The Kings Are In! Time for Summer Salmon

July 1, 2016 (Updated July 26, 2016)

In summertime, the living is easy and it might have you grabbing a fishing rod. At the Columbia River, the cry is heard, “the kings are in!”

These kings do not wear crowns but they do attract a crowd! Anglers are heading to the Gorge, where the summertime king salmon are on the bite.

As we leave the popular boat ramp and dock, “The Fishery” near Bonneville Dam, fishermen Jim Milanowski and Chong Chang agree that summer fishing in the Columbia River Gorge offers the best of both worlds: long, warm days and plenty of big fish.


“It is also really under-fished compared to the fall salmon or spring chinook salmon fishing seasons,” says Milanowski.”The summer fishery is overlooked, and that’s always puzzled me, because it’s consistent and the salmon are trophy-quality fish.”

His bait of choice is the one he created, called Looney Cooney Shrimp.

“They like — no, they love — my Looney Cooney Shrimp,” says the proud angling expert. “It drives fish wild!”

Looney Cooney? You heard right. Over the past 20 years Milanowski has created, refined and perfected his bait recipe.

While he won’t reveal specifics, we do know the Looney Coonies are soaked in a sauce of colorful dyes and scents. Each batch takes up to three weeks to cure before they are ready for delivery to a loyal and growing list of retail outfits and professional fishing guides.

“It’s called my secret recipe,” Milanowski  says. “I’ll take that one to the grave. Fish just go crazy over these things and that’s how we came up with the name. Come to think of it, my wife thinks I’m a little looney after all these years.”

Chinook salmon have flocked to the Columbia River long before the dams were built. Back in the day, the summer run of king salmon had a unique nickname,“June hogs!”

A century ago, June hogs could tip the scales at more than 100 pounds. The giant chinook were prized for their size and taste.

But the native run of June hogs all but disappeared after Grand Coulee Dam was completed in 1942.

Today, the summer salmon fishing begins in mid-June and runs through July. You can fish for hatchery summer salmon throughout the Columbia River system in a boat or on the bank at scores of places below Bonneville Dam.

If you’re interested in taking time out from the hustle and bustle of daily life, find a stretch of sand at places like Dibblee Beach on the Columbia River near Rainier.

Milanowski says, “If you bank fish, check your tide tables because most of the angling is on the out-going tide and you really need to know that time of day. There are all kinds of beach places on the north end of Sauvie Island that are popular fishing sites, where you can bring the family and stretch your legs out on the beach.”

He adds that boating safety is critical on the Columbia River — especially in the Gorge where newcomers are advised to go with a pro guide a time or two and learn about the power of the river — plus the winds —“where anchoring a boat takes great skill and experience.”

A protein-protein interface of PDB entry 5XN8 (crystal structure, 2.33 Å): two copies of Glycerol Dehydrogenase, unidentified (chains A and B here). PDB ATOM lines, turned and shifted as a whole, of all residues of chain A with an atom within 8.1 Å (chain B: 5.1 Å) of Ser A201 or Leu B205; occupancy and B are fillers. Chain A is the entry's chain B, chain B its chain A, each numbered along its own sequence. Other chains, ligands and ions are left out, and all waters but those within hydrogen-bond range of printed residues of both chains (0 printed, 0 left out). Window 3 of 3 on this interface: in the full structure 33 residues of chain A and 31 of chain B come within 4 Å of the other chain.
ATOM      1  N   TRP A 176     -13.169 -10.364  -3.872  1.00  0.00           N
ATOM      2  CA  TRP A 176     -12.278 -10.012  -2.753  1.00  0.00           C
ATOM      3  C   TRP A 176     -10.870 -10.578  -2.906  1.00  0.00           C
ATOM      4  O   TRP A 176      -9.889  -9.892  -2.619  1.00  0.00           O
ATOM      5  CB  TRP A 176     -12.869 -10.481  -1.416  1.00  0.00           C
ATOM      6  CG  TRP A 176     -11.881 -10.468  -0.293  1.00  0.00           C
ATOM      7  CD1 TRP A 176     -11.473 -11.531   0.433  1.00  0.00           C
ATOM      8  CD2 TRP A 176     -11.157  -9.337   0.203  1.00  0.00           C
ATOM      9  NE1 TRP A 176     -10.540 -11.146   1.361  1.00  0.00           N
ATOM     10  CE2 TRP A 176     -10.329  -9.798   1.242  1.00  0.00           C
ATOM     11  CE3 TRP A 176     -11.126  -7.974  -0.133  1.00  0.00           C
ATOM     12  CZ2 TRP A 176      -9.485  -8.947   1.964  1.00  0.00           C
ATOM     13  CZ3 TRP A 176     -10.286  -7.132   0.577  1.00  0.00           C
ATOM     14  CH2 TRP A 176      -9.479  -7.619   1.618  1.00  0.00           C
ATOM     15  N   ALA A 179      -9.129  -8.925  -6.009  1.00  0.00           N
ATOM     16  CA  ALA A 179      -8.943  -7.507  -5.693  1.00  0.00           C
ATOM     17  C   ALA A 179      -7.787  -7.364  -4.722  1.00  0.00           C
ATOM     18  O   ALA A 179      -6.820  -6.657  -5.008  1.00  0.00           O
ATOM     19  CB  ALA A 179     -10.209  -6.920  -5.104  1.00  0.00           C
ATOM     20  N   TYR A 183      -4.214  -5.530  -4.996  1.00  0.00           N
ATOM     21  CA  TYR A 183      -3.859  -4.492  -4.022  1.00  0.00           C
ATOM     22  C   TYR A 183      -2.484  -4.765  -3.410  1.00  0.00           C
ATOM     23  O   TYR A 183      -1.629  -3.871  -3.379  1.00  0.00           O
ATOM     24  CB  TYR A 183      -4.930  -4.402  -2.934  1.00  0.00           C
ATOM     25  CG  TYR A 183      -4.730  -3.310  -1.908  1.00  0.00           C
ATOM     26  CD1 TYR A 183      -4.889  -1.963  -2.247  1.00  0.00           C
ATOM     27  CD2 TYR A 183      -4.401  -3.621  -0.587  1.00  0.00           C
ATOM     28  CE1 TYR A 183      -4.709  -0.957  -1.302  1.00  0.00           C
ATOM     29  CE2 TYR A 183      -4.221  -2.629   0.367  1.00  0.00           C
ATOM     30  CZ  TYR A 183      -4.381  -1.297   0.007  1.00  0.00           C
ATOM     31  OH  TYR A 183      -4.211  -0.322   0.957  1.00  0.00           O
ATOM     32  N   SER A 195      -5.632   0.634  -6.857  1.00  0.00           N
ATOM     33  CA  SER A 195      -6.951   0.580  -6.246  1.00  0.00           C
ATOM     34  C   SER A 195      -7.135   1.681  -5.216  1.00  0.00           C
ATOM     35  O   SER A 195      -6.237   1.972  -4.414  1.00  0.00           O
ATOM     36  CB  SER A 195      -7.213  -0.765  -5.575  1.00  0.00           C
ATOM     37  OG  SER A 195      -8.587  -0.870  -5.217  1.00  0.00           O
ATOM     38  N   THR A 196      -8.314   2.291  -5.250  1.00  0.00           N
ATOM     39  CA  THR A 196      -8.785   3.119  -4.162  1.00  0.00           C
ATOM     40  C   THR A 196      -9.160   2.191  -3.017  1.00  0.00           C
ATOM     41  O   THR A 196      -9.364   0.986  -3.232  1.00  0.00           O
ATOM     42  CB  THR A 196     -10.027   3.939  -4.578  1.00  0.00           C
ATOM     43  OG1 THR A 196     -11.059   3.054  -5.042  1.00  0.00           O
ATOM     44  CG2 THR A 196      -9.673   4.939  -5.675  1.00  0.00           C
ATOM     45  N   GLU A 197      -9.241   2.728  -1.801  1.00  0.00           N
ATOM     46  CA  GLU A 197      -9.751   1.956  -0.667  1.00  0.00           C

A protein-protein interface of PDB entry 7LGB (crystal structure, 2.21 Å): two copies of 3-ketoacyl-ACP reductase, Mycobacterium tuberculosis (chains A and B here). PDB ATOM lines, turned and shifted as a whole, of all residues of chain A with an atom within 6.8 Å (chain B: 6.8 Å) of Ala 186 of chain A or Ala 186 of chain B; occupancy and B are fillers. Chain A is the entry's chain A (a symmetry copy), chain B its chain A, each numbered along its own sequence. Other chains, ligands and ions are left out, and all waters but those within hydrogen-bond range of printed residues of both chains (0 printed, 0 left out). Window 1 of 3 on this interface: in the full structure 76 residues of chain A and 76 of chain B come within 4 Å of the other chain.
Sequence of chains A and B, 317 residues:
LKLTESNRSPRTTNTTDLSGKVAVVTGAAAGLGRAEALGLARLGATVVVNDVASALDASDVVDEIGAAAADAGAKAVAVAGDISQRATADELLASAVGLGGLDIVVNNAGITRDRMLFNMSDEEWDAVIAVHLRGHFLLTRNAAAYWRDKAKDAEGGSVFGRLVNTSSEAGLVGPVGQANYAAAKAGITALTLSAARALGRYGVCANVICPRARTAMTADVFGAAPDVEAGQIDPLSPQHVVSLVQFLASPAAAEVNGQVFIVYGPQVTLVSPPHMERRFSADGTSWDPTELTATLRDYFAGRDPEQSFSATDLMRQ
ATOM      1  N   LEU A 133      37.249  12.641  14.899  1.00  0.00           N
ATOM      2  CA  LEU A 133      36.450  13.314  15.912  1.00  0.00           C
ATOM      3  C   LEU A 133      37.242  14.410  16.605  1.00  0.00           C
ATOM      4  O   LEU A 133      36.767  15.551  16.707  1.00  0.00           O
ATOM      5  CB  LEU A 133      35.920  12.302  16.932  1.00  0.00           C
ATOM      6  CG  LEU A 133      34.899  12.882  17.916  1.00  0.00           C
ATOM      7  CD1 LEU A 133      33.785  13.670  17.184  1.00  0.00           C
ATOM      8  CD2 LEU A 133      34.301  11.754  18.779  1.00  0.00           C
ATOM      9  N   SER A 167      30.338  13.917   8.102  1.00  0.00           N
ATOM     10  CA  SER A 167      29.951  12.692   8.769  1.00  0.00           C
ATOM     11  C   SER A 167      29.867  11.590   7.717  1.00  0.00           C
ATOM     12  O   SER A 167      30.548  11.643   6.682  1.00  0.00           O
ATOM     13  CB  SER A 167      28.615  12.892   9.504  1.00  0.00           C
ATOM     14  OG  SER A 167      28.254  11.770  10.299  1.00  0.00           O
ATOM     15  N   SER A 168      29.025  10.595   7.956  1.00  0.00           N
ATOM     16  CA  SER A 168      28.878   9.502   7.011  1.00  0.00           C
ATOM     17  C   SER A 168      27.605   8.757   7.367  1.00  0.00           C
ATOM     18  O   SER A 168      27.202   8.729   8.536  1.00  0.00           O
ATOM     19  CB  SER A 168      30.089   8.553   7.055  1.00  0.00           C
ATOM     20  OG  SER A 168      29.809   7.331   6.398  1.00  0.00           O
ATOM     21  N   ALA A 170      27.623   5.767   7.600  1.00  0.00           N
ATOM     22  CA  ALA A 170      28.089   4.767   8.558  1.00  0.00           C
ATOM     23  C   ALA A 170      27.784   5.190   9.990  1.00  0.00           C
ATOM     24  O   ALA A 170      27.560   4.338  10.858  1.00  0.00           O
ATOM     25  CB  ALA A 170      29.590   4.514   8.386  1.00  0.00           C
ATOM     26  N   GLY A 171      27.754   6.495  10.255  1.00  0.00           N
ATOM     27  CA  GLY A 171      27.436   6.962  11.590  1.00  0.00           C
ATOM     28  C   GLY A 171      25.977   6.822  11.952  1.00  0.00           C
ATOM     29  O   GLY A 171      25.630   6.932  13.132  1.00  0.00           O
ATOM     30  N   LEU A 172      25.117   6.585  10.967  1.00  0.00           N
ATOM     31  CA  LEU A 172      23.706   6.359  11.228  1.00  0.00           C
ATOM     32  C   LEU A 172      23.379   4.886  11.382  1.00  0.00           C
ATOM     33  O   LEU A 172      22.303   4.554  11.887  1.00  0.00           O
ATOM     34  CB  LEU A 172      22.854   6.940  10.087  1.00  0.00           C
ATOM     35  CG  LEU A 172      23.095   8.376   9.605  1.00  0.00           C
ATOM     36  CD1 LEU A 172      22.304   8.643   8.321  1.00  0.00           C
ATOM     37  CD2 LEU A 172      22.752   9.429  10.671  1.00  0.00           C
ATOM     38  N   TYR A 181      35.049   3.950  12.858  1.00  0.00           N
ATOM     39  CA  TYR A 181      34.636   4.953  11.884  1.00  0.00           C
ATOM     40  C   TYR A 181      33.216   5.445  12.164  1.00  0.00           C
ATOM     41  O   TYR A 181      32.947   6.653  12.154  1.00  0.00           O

“That can really cause dangerous situations,” notes Milanowski. “The bottom line is that you should have your life jackets on.”

Also, he believes boating newcomers should consider learning about the Columbia River in pieces: “I would take small sections of the river, maybe 5- or 7-mile increments, just to get the lay of the riverscape. There are so many islands and access points for more than 100 miles between Astoria and Portland, so I’d also do a bit of homework.”

The Oregon State Marine Board offers a free Columbia and Willamette River boating facilities guide available for download online. It’s a valuable resource that will be a good starting point for the newcomer.

Milanowski adds, “This Columbia River summer fishing is an expanding fishery and there will be more opportunities to come that people don’t even know about yet.”

One way to learn is to check out the ODFW’s summer steelhead website — it offers a ton of useful information.

If you’re lucky, the Looney Cooney Shrimp may come through for you the way they worked for me as my 10-foot rod doubled down from the strike of a hard-charging chinook.

“You’re doing great, Grant!” cries Milanowski. “We’re going to release our anchor line and just float out with this chinook.”

The husky salmon makes several strong charges away from the boat, but within 10 minutes, I slid the chrome-bright king into Jim’s large mouthed net.

It was a terrific 15-pound salmon and Jim notes there’s still plenty of time for you to get out and give the summer chinook experience a cast.

Oh yes — this fishery just gets better as the July calendar moves along, so folks should really give it a try. The weather is warm and the days are so long; it’s an all-around great time to be outdoors.

About The

Grant McOmie
Grant McOmie is a Pacific Northwest broadcast journalist, teacher and author who writes and produces stories and special programs about the people, places, outdoor activities and environmental issues of the Pacific Northwest. A fifth generation Oregon native, Grant’s roots run deepest in the central Oregon region near Prineville and Redmond where his family continues to live.